Mary Dyer
Born in England, William and Mary Dyer (c.1611 - 1660), emigrated to Boston in 1635. They became followers of Anne Hutchinson and were drawn into the "antinomian" heresy. Expelled from the Massachuestts Bay Colony by the Puritan elders, the Hutchinson group became the 'first planters' in Rhode Island and had initial contact with the local Narragansett Indians.

When visiting London to secure their land grant charter with Parliament in 1650, Mary became a Quaker. Upon her return to Massachusetts, she was twice expelled; on the third time, she was hanged on Boston Common for being a Quaker. Historians credit her death with establishing the basis for religious freedom subsequently granted in our Bill of Rights to the U.S. Constitution. A statue of her stands in front of the State House in Boston.

Selected Performance Sites:
- Medford Public Library, July '14
- Roger Williams National Memorial, Providence (RI), July '12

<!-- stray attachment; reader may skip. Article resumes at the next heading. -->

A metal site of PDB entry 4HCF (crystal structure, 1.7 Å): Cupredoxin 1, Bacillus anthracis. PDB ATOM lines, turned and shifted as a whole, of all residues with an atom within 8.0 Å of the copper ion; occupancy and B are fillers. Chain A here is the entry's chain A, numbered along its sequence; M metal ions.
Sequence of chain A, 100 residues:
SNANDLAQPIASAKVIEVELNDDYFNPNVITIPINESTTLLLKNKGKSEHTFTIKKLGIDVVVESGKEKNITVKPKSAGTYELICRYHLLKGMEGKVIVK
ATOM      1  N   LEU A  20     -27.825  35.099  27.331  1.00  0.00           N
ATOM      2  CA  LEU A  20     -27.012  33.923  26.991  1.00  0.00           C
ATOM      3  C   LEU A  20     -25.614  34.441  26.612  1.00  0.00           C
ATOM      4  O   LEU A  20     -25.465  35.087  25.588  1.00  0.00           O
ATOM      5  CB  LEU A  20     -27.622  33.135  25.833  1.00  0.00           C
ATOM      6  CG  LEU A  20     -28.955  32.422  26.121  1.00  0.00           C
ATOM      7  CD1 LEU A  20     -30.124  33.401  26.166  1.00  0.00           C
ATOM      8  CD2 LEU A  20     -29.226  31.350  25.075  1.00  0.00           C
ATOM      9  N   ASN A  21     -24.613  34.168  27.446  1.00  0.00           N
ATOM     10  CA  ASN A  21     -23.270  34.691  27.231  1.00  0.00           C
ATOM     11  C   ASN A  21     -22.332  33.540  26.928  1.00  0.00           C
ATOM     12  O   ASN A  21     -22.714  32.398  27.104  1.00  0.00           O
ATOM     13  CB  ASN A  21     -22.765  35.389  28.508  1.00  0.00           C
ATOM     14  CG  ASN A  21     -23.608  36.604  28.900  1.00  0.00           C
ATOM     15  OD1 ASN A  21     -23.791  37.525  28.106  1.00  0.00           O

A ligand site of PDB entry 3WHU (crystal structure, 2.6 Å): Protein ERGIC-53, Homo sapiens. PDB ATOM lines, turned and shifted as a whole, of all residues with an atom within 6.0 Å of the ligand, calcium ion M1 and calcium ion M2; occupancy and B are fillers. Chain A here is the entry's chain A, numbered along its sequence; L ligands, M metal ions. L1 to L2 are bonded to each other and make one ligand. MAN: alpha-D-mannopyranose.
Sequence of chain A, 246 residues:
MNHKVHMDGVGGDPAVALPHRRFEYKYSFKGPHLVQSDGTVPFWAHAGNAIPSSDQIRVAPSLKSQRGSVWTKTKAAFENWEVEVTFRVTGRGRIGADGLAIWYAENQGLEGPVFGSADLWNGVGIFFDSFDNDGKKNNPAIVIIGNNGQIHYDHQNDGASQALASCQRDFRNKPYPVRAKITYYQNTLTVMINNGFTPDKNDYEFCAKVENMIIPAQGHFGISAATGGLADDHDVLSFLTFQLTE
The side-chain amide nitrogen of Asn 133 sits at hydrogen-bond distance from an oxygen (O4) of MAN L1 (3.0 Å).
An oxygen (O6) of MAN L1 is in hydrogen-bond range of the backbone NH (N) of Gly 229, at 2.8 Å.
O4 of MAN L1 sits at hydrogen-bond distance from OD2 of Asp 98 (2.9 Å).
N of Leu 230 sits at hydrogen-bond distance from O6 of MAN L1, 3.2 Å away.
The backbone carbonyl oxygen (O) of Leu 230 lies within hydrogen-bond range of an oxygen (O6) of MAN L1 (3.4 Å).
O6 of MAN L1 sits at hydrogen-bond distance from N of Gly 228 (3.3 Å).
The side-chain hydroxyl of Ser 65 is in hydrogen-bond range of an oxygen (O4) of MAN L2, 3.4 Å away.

- Cambridge Discovery Days, First Church in Cambridge, August '11
- 375th Founding of Providence (RI), Roger Williams National Memorial, July '11
- Smith's Castle Preservation Trust, Wickford (RI), May '05 - June '09
- Worcester Friends Meetinghouse, November '05
- Sandwich (MA) Friends Meetinghouse, June '04
- Roger Williams National Park Site, Providence (RI), May '04
- Watertown Historical Society, March '04
- Roger Williams National Park Site, Providence (RI), May '03
- Discovering Justice Courthouse Program, U.S. Federal Courthouse, Boston, March '03
- Tiverton (RI) Four Corners Arts Center, August '02
- Cambridge Peace Commission, Lesley University, July '02
- American Friends Service Committee (AFSC), Cambridge, June '02
- American Friends Service Committee (AFSC), Boston, November '01
- Pembroke Historical Society, May '00
- Winchester Public Library, May '00
- South Dartmouth (MA) Friends Meeting, July '99
- Cambridge Friends School, May '99
- Plympton Historical Society, April '99


Women in History Programs | Jessa Piaia
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